Theory of the Image: Capitalism, Contemporary Film, and Women
"Just about everything in this book is fresh and exciting." —Carol Siegel
Ann Kibbey’s Theory of the Image is based on a concept of the image as a dynamic relation rather than a thing. In three essays Kibbey contends that the image itself is an ideological construct. "The Capitalist Theory of the Image" argues that capitalism enforces social identity and fetishism through religious iconoclastic beliefs about the commodity as image. "Liberating a Woman from Her Image" creates a new feminist approach to women in film, breaking the symbiosis of woman and image at the heart of previous theory. "Relief from the Production of Certainties" challenges conservative and racist agendas informing the assumption that a photograph records an image. The book draws on extensive personal interviews and also provides detailed explications of important films in recent transnational cinema to demonstrate new theories of the image for a global society.
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And aesthetic stuff like the camera moving with a person — it would have
interfered with the actual stuff. You don't want it moving down the stairs with her.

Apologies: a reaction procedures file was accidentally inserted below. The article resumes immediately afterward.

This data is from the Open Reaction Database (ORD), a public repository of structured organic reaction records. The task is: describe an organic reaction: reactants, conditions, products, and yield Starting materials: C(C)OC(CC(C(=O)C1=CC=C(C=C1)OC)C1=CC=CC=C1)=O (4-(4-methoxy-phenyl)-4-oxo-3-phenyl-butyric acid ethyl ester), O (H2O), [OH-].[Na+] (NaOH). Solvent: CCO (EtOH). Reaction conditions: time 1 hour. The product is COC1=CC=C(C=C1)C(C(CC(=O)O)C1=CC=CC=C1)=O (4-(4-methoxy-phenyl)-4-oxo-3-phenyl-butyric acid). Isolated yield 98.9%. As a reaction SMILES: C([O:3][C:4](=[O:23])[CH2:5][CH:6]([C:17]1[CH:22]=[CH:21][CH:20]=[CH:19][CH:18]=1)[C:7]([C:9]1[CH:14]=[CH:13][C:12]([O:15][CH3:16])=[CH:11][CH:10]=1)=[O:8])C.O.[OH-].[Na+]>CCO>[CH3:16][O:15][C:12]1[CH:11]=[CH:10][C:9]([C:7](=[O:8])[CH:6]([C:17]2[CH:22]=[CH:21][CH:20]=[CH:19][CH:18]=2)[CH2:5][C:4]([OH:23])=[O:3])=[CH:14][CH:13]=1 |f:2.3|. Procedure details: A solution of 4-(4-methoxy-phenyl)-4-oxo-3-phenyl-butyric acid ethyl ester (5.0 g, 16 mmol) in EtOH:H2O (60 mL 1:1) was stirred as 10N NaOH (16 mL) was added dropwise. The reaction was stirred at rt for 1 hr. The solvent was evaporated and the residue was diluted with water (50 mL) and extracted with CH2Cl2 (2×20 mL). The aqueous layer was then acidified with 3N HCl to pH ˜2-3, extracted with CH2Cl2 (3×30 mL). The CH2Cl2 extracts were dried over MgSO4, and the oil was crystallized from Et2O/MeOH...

When she comes down the stairs, the camera is at the bottom of the stairs. The
camera values Mariyam's movement and gives it more significance in relation to
the camera.33 Within the frame, because Mariyam is photographed in motion, the
angle of the shot vis-a-vis Mariyam is always changing, in effect a succession of ...
As she repeats the phrase, the camera leaves her face and starts moving again.
Starting to retrace its long panning shot, it comes across a boy in a plaid shirt with
a small camera — who aims it directly at the film's camera and snaps a photo.
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The Capitalist Theory of the Image
Congruence with the Capitalist Economy
Critique of Barthes
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